The Mars Society announced recently the launching of a new international contest to design a telerobotic Mars expedition. There will be a prize of $10,000 for first place, $5,000 for second, $2,500 for third, $1,000 for fourth, and $500 for fifth. In addition, the best 20 papers submitted will be published in a new Mars Society book, “Telerobotic Mars Expeditions: Exploring the Red Planet with Platoons of Robots.”
An essential requirement for any human Mars exploration mission is a system capable of landing payloads of 10 metric tons or more on the Martian surface. Such systems could first be demonstrated by being used to deliver expeditions consisting of platoons of robots, including wheeled or treaded ground rovers, helicopters, airplanes, balloons, or other types of aerial vehicles, and legged robots, including those in humanoid, cat-like, or insectoid forms. Expeditions of this nature could return scientific bonanzas while preparing Mars landing sites for human arrival.
The challenge of the Telerobotic Mars Expedition Design Competition (TMEDC) is to design the best such mission using a 10-ton payload Mars lander.
TMEDC teams will assume the existence of a lander capable of delivering a 10 metric ton payload to the surface of the Red Planet. Participating teams will need to select the robotic platoon carried by the lander, provide conceptual designs for the robots employed, determine how they will be instrumented and powered, and outline what they will do after arrival to achieve the maximum possible benefit for Mars science and future exploration. The robotic crew and its equipment will need have a total mass of ten metric tons or less and should also be able to fit, before deployment on the Martian surface, inside of a lander payload compartment no more than 5 m in diameter and 5 m in height.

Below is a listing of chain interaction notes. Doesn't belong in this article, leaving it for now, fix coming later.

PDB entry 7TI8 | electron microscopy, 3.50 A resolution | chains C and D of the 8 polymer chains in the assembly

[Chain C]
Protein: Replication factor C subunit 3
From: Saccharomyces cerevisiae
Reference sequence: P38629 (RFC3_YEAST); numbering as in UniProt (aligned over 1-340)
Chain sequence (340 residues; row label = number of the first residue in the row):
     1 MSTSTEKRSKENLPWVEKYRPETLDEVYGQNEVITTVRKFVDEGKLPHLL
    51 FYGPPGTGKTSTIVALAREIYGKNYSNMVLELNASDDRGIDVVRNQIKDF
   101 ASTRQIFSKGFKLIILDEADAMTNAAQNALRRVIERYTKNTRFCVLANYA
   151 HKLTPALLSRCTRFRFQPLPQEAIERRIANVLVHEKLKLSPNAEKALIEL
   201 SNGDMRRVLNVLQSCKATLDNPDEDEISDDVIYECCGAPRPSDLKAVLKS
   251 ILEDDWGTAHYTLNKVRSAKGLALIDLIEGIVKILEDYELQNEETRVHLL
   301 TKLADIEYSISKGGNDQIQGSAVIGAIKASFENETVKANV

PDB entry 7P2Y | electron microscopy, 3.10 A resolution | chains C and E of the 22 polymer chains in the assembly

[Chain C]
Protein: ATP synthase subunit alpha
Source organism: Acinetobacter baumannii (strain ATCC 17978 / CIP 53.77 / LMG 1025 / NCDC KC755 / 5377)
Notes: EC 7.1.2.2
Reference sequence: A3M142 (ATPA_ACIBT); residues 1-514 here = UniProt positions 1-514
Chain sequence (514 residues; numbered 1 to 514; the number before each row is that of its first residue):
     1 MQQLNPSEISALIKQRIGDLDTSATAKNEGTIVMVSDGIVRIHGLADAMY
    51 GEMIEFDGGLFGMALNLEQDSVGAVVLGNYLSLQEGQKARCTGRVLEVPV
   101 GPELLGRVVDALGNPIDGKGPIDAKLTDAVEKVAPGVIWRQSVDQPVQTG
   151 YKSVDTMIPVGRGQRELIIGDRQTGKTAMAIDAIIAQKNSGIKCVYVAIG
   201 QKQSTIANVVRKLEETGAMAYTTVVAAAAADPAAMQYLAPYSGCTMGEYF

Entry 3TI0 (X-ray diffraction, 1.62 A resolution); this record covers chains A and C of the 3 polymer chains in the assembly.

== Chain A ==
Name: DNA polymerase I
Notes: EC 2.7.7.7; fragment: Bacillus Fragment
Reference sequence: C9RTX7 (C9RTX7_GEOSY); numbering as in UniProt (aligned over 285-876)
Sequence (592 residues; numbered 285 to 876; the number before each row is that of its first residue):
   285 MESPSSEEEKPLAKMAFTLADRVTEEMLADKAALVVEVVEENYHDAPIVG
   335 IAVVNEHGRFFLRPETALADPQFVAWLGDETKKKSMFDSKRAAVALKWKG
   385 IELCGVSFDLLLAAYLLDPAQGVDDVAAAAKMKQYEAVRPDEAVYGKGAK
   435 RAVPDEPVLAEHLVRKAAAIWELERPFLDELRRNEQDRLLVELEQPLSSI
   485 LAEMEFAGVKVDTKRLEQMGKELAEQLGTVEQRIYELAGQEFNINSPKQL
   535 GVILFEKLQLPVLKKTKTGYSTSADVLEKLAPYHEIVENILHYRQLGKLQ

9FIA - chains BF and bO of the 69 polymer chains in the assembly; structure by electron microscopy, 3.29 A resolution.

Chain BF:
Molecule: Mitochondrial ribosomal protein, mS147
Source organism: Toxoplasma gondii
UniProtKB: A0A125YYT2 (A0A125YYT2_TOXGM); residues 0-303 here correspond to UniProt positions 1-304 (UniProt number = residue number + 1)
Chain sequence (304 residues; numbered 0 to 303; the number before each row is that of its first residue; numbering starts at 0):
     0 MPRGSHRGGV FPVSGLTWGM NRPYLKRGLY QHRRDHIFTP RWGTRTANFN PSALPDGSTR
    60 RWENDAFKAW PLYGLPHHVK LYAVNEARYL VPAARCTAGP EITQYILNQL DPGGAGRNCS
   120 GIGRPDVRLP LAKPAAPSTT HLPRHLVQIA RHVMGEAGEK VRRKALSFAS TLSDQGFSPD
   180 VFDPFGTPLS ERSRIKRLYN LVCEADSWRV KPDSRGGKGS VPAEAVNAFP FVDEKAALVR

The mission does not need to be totally robotic. It can be commanded from Earth, as current rover missions are. In addition to any number of robots desired, the mission can include other equipment, including power systems, construction equipment, ISRU systems, laboratories, communications gear, sample return ascent vehicles, machine tools, 3D printers, or anything else other than living beings, so long as the total mass of the entire expedition (not counting the lander or its payload compartment) is ten metric tons or less.
The planned mission will need to be based on technologies that would allow it to be launched no later than 2033, with sooner being better.
The goal of the design is to produce the maximum possible science return while doing the most to prepare human Mars missions to follow.
In scoring telerobotic expedition designs, points will be allocated on the following basis:
+25 points – Engineering design: How credible are the engineering designs of the proposed systems?
+20 points – Science return: What will be the scientific return of the expedition?
+20 points – Exploration preparation: What will the expedition do to prepare for future human exploration, both at the landing site itself and across Mars in general?
+20 points – Cost: Not counting the systems used to deliver the expedition, how much will the mission cost?
+15 points – Schedule: How soon could the mission be made ready for flight? How credible is the claim that it could be launched by 2033? How plausible is the claim that it could be ready in time for an earlier launch date?
The TMEDC is open to people from every country. One can work alone or as part of a team. Each contestant will need to submit a report of no more than 20 pages presenting their plan by June 30, 2022. A down select will then be made to the top 10 proposals, whose authors will be invited to present them in person in front of an audience of judges during the 25th Annual International Mars Society Convention in October 2022.
A website for registering for the TMEDC has been set up. To use this online registration form, participants must sign in with a Google account.